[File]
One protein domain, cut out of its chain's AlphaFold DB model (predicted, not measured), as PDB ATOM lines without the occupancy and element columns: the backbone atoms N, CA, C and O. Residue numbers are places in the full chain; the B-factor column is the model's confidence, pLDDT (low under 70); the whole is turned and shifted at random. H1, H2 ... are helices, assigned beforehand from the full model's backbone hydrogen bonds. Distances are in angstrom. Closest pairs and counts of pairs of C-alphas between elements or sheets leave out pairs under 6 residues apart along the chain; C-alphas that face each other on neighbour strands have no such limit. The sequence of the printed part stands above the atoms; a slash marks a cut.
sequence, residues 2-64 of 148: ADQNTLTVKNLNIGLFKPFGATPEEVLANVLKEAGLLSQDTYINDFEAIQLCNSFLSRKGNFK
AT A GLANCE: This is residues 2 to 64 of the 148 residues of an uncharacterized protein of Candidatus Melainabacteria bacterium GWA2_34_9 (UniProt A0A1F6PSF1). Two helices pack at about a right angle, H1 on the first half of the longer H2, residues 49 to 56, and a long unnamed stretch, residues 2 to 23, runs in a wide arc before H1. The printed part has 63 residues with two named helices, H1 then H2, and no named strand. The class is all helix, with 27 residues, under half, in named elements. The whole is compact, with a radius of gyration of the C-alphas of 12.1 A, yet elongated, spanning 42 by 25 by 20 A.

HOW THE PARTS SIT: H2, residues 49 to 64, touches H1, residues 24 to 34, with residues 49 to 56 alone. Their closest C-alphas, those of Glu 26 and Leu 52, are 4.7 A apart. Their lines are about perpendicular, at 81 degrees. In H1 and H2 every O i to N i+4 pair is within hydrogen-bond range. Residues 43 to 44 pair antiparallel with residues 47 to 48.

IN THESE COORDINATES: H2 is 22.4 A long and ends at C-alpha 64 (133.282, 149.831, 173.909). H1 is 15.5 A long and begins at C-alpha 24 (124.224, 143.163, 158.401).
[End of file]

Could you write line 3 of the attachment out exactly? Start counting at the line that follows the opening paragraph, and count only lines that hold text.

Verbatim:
HOW THE PARTS SIT: H2, residues 49 to 64, touches H1, residues 24 to 34, with residues 49 to 56 alone. Their closest C-alphas, those of Glu 26 and Leu 52, are 4.7 A apart. Their lines are about perpendicular, at 81 degrees. In H1 and H2 every O i to N i+4 pair is within hydrogen-bond range. Residues 43 to 44 pair antiparallel with residues 47 to 48.